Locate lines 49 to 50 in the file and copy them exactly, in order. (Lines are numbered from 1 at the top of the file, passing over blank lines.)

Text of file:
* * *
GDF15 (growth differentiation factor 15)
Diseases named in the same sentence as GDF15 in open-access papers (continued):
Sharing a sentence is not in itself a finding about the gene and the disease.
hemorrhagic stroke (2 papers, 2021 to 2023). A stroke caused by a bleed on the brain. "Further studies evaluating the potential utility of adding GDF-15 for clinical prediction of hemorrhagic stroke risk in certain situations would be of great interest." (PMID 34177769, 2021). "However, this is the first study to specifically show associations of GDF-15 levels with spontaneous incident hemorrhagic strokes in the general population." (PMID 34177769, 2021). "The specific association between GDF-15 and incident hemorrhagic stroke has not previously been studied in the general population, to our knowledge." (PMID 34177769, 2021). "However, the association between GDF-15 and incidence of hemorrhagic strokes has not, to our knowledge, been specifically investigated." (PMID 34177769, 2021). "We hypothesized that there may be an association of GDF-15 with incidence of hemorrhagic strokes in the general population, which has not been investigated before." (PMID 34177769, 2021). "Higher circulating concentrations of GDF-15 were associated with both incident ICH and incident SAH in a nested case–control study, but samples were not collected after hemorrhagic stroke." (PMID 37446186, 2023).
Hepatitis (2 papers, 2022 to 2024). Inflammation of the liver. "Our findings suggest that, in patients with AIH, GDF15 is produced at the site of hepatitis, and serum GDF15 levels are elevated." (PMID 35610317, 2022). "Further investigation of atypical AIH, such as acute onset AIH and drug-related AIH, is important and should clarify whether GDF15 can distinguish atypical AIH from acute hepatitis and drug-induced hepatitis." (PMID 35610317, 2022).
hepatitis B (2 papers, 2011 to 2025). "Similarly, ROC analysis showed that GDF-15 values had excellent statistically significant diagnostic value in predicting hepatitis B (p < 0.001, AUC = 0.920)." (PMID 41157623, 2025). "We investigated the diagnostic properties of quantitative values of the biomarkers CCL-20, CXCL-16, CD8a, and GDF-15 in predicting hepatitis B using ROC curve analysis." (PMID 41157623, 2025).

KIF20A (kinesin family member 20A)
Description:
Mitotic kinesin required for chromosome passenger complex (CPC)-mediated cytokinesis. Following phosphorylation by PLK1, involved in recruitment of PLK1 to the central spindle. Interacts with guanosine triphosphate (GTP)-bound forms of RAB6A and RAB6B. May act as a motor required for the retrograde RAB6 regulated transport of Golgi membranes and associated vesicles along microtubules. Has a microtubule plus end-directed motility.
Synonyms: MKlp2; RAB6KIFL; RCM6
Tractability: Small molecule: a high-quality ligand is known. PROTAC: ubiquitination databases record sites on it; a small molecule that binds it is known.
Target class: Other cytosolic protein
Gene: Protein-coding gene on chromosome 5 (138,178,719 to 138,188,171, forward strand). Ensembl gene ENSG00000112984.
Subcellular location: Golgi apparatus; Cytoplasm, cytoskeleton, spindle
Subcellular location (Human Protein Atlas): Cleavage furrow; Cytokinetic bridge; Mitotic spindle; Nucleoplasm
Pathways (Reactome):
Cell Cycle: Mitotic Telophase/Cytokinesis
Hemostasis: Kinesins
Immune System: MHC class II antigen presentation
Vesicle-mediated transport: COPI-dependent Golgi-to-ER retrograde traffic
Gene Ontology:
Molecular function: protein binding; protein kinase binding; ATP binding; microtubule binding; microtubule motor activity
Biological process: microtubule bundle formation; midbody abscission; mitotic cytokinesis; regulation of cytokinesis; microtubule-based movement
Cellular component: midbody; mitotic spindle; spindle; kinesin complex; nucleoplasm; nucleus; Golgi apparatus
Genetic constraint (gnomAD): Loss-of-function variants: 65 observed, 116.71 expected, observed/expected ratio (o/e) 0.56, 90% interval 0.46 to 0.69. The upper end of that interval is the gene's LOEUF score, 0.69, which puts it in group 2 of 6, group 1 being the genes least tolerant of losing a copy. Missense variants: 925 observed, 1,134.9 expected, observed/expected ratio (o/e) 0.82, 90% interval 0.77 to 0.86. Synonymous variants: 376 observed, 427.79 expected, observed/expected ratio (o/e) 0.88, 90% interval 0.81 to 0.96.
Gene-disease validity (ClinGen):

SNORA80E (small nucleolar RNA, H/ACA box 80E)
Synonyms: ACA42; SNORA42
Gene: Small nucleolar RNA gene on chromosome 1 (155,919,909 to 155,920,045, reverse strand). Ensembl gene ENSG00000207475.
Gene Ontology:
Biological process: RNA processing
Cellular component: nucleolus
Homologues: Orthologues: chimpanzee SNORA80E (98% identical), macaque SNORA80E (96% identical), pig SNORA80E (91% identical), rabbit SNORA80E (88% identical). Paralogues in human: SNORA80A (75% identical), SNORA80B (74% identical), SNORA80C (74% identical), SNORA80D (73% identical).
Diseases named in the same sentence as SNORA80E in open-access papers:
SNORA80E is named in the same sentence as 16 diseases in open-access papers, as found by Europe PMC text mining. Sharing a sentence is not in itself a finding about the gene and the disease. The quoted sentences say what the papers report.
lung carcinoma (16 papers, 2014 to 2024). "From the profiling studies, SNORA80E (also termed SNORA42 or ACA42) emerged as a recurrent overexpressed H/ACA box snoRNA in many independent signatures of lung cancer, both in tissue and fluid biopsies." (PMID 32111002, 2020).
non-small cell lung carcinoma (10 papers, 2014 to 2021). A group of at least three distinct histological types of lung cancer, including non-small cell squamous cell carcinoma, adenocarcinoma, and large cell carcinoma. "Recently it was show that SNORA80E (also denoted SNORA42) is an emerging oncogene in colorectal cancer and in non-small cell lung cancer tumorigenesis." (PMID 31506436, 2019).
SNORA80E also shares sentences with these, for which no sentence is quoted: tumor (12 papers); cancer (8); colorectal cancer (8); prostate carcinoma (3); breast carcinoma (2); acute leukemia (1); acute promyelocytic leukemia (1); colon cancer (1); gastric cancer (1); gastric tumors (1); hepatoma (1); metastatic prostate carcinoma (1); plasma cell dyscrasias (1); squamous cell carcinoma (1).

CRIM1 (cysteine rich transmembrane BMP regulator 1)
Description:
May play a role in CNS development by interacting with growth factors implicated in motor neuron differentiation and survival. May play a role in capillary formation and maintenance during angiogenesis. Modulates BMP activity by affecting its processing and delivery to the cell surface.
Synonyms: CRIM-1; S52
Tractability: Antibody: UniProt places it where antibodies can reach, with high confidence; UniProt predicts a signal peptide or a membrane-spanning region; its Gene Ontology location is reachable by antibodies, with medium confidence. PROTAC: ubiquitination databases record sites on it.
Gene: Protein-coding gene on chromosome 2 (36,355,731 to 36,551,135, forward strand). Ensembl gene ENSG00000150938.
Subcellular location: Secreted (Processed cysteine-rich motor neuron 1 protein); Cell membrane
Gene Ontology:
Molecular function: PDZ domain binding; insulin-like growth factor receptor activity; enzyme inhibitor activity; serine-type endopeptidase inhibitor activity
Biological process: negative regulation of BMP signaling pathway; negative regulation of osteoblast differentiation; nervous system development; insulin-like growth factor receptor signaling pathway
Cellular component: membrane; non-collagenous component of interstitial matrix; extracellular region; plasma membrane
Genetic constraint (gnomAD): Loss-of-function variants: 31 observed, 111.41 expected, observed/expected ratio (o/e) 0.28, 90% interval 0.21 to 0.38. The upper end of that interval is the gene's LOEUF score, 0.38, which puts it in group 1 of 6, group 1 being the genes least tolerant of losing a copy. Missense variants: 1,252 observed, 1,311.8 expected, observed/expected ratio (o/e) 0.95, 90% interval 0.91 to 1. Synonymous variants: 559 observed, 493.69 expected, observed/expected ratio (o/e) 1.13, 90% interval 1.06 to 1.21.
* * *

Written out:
Cellular component: membrane; non-collagenous component of interstitial matrix; extracellular region; plasma membrane
Genetic constraint (gnomAD): Loss-of-function variants: 31 observed, 111.41 expected, observed/expected ratio (o/e) 0.28, 90% interval 0.21 to 0.38. The upper end of that interval is the gene's LOEUF score, 0.38, which puts it in group 1 of 6, group 1 being the genes least tolerant of losing a copy. Missense variants: 1,252 observed, 1,311.8 expected, observed/expected ratio (o/e) 0.95, 90% interval 0.91 to 1. Synonymous variants: 559 observed, 493.69 expected, observed/expected ratio (o/e) 1.13, 90% interval 1.06 to 1.21.